A rash of killings across Africa has renewed focus on the risks facing those working to expose wrongdoing.
The killings of two journalists in Cameroon and a respected human rights defender in Eswatini, along with the suspicious death of a well-known editor in Rwanda have raised questions about whether justice will be done.
The cases also underscored the dangers of impunity — with such incidents sending an unsettling message to government critics and the free press.
“There can be no doubt that when journalists are killed with impunity there is a chilling effect. It’s trite, but murder is the ultimate form of censorship,” Angela Quintal, head of the Africa program at the Committee to Protect Journalists, told VOA.
“The lack of consequences for those who kill or harm journalists obviously also emboldens others who believe they too can get away with it or allows those who threaten journalists to continue to do so,” she said.
In the case of Martinez Zogo, the Cameroonian journalist was forced into a car, having in vain sought help from a police station during the kidnapping. He was heard shouting “Help me, they want to kill me,” according to reports.
His body was found a few days later, naked and badly mutilated.
The media watchdog Reporters Without Borders said that Zogo’s “fingers were cut off, his arms and legs were broken in several places, and a steel rod was rammed into his anus.”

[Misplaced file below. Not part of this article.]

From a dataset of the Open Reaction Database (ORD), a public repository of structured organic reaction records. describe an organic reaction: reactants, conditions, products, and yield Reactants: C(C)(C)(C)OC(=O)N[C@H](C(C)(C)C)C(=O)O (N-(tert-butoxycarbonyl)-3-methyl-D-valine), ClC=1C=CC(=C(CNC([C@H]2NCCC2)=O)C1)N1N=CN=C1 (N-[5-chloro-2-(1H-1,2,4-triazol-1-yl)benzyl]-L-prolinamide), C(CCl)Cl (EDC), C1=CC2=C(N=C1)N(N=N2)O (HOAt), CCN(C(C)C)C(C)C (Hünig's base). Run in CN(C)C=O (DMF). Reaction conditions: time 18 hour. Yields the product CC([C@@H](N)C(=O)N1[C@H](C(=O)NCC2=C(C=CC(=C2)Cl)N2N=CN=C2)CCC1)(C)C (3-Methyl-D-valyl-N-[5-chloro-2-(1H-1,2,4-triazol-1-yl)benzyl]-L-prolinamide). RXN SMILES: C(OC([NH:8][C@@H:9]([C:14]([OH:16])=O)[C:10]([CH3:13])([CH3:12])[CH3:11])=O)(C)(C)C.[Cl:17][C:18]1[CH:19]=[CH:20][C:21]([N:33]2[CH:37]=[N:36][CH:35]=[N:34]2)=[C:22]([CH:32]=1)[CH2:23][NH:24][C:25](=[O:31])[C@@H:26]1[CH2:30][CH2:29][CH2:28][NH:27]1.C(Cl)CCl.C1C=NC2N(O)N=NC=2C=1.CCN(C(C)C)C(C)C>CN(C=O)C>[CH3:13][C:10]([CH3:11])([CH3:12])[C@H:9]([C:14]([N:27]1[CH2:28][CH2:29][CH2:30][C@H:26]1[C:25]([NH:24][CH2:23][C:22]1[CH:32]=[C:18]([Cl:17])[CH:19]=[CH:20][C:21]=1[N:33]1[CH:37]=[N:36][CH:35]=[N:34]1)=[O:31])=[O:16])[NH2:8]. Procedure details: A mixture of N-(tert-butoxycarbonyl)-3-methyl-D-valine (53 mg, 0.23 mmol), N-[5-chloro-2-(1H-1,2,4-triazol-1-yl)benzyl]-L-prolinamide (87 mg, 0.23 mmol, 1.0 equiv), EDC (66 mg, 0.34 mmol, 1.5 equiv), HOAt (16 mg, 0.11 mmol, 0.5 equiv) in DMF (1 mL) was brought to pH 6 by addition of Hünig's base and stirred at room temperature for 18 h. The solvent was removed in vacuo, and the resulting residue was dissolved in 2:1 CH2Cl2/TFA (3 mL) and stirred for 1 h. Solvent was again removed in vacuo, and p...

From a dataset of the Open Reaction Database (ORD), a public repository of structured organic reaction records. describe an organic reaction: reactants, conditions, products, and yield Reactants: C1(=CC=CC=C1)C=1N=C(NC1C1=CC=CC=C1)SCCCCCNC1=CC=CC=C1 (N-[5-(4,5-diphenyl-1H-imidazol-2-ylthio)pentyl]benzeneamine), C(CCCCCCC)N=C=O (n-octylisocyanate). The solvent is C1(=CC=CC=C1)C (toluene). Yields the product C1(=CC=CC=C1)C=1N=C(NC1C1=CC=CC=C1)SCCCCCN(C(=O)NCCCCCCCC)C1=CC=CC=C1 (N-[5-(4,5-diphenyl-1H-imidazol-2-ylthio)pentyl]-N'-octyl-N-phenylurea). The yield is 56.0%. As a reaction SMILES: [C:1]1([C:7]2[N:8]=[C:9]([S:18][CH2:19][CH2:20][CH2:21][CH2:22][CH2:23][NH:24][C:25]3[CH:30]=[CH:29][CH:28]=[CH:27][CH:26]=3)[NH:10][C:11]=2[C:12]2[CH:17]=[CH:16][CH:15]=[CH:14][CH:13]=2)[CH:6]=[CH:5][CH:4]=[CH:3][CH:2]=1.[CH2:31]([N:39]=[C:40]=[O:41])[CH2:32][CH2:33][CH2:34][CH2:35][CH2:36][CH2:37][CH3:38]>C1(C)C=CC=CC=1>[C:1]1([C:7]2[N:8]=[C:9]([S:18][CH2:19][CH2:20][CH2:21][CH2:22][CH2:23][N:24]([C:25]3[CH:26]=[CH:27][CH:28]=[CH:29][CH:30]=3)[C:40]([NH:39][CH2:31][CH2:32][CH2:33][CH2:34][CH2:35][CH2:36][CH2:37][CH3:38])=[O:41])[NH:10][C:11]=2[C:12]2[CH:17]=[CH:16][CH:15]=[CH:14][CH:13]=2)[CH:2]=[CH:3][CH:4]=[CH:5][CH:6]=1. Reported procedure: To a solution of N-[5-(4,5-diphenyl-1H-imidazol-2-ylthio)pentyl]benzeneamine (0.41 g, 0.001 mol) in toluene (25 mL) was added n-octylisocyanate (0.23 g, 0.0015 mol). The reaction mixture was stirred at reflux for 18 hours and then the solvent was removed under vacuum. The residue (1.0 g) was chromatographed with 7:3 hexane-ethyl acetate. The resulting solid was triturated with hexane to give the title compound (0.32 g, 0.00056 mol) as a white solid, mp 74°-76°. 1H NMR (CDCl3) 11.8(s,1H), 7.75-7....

Two weeks later, Ola Bebe, a radio host and priest, was found dead close to his home in the capital.
The killings prompted a U.N. Human Rights spokesperson to call on authorities to “take all necessary measures to create an enabling environment for journalists to work without fear of reprisal.”
The Cameroon cases were not isolated.
On Jan. 21, an outspoken critic of Africa’s last absolute monarchy, Eswatini lawyer and columnist Thulani Maseko, was shot dead through the window of his home.
He had been a constant thorn in the side of the government of Eswatini, formerly known as Swaziland, and had been jailed for more than a year in 2014.
Amnesty International’s Southern Africa spokesperson Robert Shivambu told VOA at the time that Maseko's death had sent a chilling message to pro-democracy activists and could signify an escalation in attacks against those who are openly seeking political reforms.
On Jan. 18, John Williams Ntwali, editor of Rwanda’s Chronicles newspaper, died when a speeding car hit the motorcycle he was traveling on.
The death of a journalist who had frequently faced threats in relation to his work raised questions among media watchdogs about whether it was really an accident.
Human Rights Watch noted that prior to his death, Ntwali had told a friend that he’d survived a number of “staged incidents” in Kigali, and a fellow Rwandan journalist told VOA that the night before he died, Ntwali had seemed anxious.
All three countries have poor records on RSF’s Press Freedom Index, with Rwanda placing 136, Cameroon 118 and Eswatini 131 out of 180 countries where 1 denotes the best conditions.